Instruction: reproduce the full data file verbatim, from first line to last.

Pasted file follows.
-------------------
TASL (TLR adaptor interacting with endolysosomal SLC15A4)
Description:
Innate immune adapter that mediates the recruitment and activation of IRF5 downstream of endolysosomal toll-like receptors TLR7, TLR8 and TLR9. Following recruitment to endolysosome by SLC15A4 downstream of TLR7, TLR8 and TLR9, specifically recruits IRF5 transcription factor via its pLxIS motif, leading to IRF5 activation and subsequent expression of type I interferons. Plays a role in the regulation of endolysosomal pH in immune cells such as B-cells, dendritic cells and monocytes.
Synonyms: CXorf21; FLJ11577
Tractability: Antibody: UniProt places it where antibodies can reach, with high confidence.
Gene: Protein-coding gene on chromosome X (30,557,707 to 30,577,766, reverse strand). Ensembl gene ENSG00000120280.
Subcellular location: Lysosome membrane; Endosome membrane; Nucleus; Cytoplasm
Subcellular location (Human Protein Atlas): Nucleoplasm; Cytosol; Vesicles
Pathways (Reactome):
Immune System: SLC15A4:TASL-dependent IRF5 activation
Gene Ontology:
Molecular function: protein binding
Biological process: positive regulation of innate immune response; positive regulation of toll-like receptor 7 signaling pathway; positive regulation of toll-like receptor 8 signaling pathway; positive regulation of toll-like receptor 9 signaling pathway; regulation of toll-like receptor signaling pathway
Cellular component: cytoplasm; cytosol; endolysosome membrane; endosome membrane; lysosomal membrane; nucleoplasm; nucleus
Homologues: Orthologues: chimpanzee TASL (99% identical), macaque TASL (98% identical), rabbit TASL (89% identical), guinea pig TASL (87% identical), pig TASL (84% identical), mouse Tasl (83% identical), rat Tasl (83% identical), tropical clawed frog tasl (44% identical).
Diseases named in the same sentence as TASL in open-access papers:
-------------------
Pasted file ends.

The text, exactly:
TASL (TLR adaptor interacting with endolysosomal SLC15A4)
Description:
Innate immune adapter that mediates the recruitment and activation of IRF5 downstream of endolysosomal toll-like receptors TLR7, TLR8 and TLR9. Following recruitment to endolysosome by SLC15A4 downstream of TLR7, TLR8 and TLR9, specifically recruits IRF5 transcription factor via its pLxIS motif, leading to IRF5 activation and subsequent expression of type I interferons. Plays a role in the regulation of endolysosomal pH in immune cells such as B-cells, dendritic cells and monocytes.
Synonyms: CXorf21; FLJ11577
Tractability: Antibody: UniProt places it where antibodies can reach, with high confidence.
Gene: Protein-coding gene on chromosome X (30,557,707 to 30,577,766, reverse strand). Ensembl gene ENSG00000120280.
Subcellular location: Lysosome membrane; Endosome membrane; Nucleus; Cytoplasm
Subcellular location (Human Protein Atlas): Nucleoplasm; Cytosol; Vesicles
Pathways (Reactome):
Immune System: SLC15A4:TASL-dependent IRF5 activation
Gene Ontology:
Molecular function: protein binding
Biological process: positive regulation of innate immune response; positive regulation of toll-like receptor 7 signaling pathway; positive regulation of toll-like receptor 8 signaling pathway; positive regulation of toll-like receptor 9 signaling pathway; regulation of toll-like receptor signaling pathway
Cellular component: cytoplasm; cytosol; endolysosome membrane; endosome membrane; lysosomal membrane; nucleoplasm; nucleus
Homologues: Orthologues: chimpanzee TASL (99% identical), macaque TASL (98% identical), rabbit TASL (89% identical), guinea pig TASL (87% identical), pig TASL (84% identical), mouse Tasl (83% identical), rat Tasl (83% identical), tropical clawed frog tasl (44% identical).
Diseases named in the same sentence as TASL in open-access papers: